RAID 1 on Dell desktops, servers, workstations - how will you know when a drive fails

In the last 3 months or so, I've been called into 3 locations that had a 'server' (all Dells, 1 was a poweredge server, 1 was a precision workstation and 1 was a dimension desktop) that WAS running RAID 1 on the motherboard but the 1st drive failed some time ago (and the system kept running) and now the 2nd drive failed and the system is dead.

I guess this is a good example of the need for managed services?

What should indicate a hard drive has failed?  I know at reboot, on the desktops, you see the Intel RAID config screen and the status might be 'degraded' as an indication there's a problem.

But other than reboots, how would / should the users or system maintainers learn of a failed hard drive in a RAID 1 configuration?

Lights on the drive tray?  Errors in the event log?

How (if there is any way) do you simulate a hard drive failure to test this process?  Just pull the power cord on one of the drives?
babaganooshAsked:
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rindiConnect With a Mentor Commented:
Most raid controllers include utilities which you install in the OS. These utilities then show you the state of the array.
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RockChalkConnect With a Mentor Commented:
When you install Intel Matrix Storage Technology, it installs a console app (Shell.exe), Windows Service (IAAntMon.exe) and a system tray icon (IAAntNotif.exe).  The service and tray icon work together to give the user an asynchronous notification that something bad has happened (i.e. a drive has failed, a smart event has occured, a volume is degraded, etc.).   The conosle app (Intle Matrix Storage Console) can be used to check the status and health of al of your disks and volumes.  It also is used to perform any kind of maintenance on a RAID array or volume.  You can find the console installed by default in the start menu under "Intel Matrix Storage Manager | Intel Matrix Storage Console"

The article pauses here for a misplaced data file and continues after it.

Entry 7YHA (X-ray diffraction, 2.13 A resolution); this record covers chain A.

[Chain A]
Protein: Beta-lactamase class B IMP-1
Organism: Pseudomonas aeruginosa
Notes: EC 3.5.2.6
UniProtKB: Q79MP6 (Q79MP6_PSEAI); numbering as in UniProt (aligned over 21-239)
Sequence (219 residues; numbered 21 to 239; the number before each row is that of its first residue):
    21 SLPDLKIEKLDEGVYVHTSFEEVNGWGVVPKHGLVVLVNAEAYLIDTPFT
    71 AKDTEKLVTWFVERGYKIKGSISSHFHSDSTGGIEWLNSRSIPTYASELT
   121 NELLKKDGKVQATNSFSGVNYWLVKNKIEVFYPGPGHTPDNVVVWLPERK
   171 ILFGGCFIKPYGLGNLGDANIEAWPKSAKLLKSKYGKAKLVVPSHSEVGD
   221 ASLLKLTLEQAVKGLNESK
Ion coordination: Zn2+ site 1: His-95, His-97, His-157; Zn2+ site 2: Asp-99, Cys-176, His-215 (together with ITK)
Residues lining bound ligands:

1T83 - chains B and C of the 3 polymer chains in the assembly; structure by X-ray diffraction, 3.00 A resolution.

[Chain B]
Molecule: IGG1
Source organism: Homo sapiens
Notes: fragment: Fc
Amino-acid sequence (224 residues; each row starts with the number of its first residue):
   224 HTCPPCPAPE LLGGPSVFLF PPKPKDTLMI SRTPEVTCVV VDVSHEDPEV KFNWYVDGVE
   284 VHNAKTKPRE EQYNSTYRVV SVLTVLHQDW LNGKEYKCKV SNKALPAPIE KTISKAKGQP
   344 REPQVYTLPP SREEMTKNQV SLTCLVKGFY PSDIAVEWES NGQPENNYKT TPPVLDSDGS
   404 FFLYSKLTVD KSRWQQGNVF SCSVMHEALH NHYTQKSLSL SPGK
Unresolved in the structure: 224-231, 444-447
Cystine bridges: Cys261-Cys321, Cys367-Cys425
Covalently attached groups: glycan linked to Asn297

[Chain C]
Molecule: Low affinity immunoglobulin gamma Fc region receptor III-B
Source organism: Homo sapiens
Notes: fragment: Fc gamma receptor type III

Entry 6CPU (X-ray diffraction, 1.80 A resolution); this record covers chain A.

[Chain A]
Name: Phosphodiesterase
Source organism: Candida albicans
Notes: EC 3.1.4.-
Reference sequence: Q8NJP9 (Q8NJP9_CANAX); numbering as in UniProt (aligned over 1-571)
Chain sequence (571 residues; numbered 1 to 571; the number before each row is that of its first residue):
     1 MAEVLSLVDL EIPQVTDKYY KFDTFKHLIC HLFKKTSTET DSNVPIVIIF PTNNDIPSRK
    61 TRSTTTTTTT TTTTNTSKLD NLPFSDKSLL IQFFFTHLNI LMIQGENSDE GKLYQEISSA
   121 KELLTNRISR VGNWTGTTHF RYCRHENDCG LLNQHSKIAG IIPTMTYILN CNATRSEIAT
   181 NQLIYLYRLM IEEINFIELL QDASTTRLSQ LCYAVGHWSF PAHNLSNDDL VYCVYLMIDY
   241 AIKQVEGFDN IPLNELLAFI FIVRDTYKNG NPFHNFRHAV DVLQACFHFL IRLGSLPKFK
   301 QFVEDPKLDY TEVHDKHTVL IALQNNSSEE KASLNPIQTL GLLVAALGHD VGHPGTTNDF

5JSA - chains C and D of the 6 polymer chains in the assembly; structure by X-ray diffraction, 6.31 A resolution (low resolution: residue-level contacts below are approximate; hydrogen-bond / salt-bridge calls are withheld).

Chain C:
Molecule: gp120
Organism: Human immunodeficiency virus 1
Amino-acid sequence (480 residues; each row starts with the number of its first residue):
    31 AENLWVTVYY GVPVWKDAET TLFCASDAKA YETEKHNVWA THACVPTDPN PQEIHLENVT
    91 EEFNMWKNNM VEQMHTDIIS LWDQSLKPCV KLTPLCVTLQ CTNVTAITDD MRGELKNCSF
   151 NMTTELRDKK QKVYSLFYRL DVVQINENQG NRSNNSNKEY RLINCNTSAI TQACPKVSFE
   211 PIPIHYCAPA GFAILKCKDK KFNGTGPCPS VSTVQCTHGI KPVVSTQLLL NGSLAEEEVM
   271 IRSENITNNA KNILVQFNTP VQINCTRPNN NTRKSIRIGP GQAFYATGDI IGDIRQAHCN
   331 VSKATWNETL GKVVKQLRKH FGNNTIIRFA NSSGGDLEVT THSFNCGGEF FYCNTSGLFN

Note that when you install using the "F6" method or using "Have Disk" the user interface won't get installed-- only when running the installer itself.  If that's the case, you really should run the regular installer to get these other important RAID tools.  The OROM (the thing that comes up if you hit <ctrl-I> at boot) is a very limited tool-- the Windows console has more functionality.

If you need to find the latest version of Intel Matrix Storage Manager, look here:
http://downloadcenter.intel.com/Product_Filter.aspx?ProductID=2101 
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RockChalkCommented:
One last thing-- you should also see errors in the event log in the event of a failure. (I believe it's the system log).  And yes, pulling a drive on a RAID volume will cause a failure that you can see in the console and it should pop up a message in the system tray.  
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babaganooshAuthor Commented:
Rock - using the F6 method... you have to do it that way and THEN install the windows apps, right?  How would you skip the F6 method if the drivers aren't on the windows CD?
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rindiCommented:
Your "servers" are installed already with the drivers, otherwise you wouldn't be able to access the disks at all. You don't need to use F6. That is only required when you install the OS to get the drivers installed. All you have to do install the utility for your raid controller within windows. Depending on the raid controller and model, that utility will be different. Intel Matrix Storage System is only for intel Matrix raid controllers. Check the dell site for the particular machine you need this on to get the proper utility, or check your Dell CD's.
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RockChalkCommented:
Yes, the F6 method is only used when installing Windows.  If your system is booting, then you certainly don't need the F6 method.  Rindi is correct that Intel's utility will only work for their RAID solution.  But, since you referred to the Intel RAID config screen, this seemed a pretty safe bet.
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rindiCommented:
I think he's probably got 3 different raid controllers. The poweredge server is likely to use an adaptec controller, the PC may be using the intel and the workstation probably uses something different again.
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